Delivery of telephone-based supportive care to people with cancer: An analysis of cancer helpline operator and cancer nurse communication
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Objectives: Telephone-based supportive care presents a potentially highly accessible means of addressing unmet supportive care needs for people with cancer. Identification of behaviours that facilitate communication is essential for development of training for telephone-based supportive care. The aim of this study was to describe communication behaviours within supportive care telephone calls in two contexts (1) a telephone outreach intervention and (2) cancer helpline calls, to identify potential areas for further training. Methods: 50 recorded calls were analysed using two standardised coding systems: the RIAS and Verona-CoDES-C. Results: Mean call length was 21 min (304 utterances) for nurse-outreach calls and 23 min (355 utterances) for helpline calls. Closed questioning, verbal attentiveness and giving information/counselling were the most common communication behaviours identified. Emotional cues were most commonly responded to through non-explicit back-channelling, exploration of content or provision of reassurance or advice. Conclusions: This study confirmed the need to address the manner in which questions are framed to maximise patient disclosure. Responding to patent emotional cues was highlighted as an area for future training focus. Practice implications: Communication skills training that addresses each of these tasks is likely to improve the effectiveness of telephone-based delivery of supportive care.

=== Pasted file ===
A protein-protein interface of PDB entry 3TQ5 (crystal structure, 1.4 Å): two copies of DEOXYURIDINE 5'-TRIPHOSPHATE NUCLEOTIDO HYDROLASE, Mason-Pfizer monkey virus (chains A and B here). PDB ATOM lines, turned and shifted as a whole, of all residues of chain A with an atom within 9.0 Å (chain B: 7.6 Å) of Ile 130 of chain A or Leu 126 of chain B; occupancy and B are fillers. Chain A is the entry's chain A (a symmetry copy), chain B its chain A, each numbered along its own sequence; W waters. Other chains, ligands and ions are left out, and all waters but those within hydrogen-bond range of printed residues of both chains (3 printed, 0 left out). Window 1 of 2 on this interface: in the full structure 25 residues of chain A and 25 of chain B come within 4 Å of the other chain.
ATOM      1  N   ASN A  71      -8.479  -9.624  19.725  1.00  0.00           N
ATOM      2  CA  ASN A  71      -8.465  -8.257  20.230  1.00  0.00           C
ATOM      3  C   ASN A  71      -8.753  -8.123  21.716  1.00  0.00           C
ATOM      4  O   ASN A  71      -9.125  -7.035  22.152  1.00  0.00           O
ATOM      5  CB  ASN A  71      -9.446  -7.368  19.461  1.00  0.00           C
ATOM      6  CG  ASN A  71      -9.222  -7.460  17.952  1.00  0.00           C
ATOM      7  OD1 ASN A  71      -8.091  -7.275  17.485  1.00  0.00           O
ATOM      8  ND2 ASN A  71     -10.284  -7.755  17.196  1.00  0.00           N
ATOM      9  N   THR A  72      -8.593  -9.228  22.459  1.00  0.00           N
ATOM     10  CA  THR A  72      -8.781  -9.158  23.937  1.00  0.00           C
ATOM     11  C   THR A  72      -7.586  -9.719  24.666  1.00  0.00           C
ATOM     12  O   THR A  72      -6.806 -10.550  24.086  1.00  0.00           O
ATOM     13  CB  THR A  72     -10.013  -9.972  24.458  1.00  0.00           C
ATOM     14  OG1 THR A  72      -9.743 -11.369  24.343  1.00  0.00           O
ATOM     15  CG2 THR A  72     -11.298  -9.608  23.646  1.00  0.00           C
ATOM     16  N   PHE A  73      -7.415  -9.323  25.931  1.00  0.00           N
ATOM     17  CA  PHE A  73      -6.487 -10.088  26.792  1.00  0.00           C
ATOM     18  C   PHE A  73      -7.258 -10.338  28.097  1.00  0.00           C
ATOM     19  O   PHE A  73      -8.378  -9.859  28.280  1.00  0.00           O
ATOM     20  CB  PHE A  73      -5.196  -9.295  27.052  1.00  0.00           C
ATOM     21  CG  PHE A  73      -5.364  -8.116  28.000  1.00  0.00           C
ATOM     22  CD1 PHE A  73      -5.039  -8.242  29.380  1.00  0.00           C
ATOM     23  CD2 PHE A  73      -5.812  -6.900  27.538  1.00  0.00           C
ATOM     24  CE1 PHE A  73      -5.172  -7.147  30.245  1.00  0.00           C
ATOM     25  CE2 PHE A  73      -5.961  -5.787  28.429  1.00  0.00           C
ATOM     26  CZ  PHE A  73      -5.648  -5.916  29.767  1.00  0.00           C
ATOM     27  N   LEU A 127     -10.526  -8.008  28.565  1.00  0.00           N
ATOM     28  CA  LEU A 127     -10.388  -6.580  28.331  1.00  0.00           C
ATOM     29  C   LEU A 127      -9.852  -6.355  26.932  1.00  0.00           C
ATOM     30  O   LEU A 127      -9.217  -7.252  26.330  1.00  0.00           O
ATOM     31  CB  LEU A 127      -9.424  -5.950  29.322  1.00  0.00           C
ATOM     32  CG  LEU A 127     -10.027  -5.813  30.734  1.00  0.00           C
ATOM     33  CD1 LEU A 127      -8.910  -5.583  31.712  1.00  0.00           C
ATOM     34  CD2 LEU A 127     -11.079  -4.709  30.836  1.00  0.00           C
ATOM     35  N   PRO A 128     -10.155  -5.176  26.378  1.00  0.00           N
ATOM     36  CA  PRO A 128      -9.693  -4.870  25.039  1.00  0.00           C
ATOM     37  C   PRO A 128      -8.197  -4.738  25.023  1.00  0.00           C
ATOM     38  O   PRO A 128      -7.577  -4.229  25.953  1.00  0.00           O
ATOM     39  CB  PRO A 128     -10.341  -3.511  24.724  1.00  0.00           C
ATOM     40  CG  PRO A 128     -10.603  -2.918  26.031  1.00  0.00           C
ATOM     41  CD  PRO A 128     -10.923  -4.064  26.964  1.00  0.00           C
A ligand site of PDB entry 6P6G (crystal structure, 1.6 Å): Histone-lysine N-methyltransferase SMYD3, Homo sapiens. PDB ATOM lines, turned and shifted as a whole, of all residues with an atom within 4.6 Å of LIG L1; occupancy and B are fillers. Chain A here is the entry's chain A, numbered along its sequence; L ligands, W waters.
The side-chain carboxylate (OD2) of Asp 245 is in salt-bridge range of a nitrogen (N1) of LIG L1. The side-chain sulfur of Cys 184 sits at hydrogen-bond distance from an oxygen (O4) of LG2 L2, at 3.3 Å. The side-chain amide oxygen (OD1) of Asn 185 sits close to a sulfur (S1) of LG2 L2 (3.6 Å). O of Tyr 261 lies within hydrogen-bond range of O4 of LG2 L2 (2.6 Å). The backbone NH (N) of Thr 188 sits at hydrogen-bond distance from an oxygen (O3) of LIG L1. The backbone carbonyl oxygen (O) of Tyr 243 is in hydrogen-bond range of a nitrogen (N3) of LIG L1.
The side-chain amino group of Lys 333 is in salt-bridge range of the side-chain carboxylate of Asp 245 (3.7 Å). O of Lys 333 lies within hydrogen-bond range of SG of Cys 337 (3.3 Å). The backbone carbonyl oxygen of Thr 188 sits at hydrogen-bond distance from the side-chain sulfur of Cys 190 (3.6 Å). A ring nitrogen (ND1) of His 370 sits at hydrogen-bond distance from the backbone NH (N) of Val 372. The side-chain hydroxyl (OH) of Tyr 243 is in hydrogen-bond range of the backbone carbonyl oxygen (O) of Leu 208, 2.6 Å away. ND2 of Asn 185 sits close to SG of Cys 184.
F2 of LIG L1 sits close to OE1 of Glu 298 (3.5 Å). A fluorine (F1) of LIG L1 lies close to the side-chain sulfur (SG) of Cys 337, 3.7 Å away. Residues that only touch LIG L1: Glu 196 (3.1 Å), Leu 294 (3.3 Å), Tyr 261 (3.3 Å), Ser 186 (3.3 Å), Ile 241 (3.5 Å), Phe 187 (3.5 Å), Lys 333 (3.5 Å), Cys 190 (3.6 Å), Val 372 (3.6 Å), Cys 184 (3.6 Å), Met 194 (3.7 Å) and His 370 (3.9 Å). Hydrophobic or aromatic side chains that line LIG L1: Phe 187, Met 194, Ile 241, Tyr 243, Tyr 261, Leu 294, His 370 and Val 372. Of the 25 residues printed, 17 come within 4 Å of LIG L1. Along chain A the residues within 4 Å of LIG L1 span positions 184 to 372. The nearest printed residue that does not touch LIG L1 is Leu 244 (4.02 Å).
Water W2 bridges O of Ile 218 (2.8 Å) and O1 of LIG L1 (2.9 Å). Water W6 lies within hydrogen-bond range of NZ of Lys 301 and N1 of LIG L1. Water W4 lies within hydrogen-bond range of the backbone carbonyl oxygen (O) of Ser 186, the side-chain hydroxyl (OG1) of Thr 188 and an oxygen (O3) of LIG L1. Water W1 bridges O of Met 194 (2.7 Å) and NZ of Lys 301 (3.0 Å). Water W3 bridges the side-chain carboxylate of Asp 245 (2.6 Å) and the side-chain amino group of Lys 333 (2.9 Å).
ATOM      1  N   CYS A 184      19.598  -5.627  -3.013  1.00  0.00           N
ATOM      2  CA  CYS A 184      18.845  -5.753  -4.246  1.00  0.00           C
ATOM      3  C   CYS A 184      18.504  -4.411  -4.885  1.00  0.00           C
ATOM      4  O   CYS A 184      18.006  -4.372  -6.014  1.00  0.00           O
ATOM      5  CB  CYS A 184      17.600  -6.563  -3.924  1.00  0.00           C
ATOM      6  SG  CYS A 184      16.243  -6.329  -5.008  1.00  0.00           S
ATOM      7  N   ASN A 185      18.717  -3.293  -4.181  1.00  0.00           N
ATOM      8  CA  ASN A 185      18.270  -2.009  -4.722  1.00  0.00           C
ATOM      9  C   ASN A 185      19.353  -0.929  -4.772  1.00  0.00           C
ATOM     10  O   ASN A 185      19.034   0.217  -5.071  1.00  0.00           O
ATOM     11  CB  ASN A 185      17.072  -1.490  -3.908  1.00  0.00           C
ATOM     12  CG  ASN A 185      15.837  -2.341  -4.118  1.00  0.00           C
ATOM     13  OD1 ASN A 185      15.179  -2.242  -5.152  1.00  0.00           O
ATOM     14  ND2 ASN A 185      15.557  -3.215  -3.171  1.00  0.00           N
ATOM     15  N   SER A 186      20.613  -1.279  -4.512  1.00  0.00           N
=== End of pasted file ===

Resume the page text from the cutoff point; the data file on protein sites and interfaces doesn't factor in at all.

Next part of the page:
Patient Education and Counseling
Psychology and Cognitive Sciences not elsewhere classified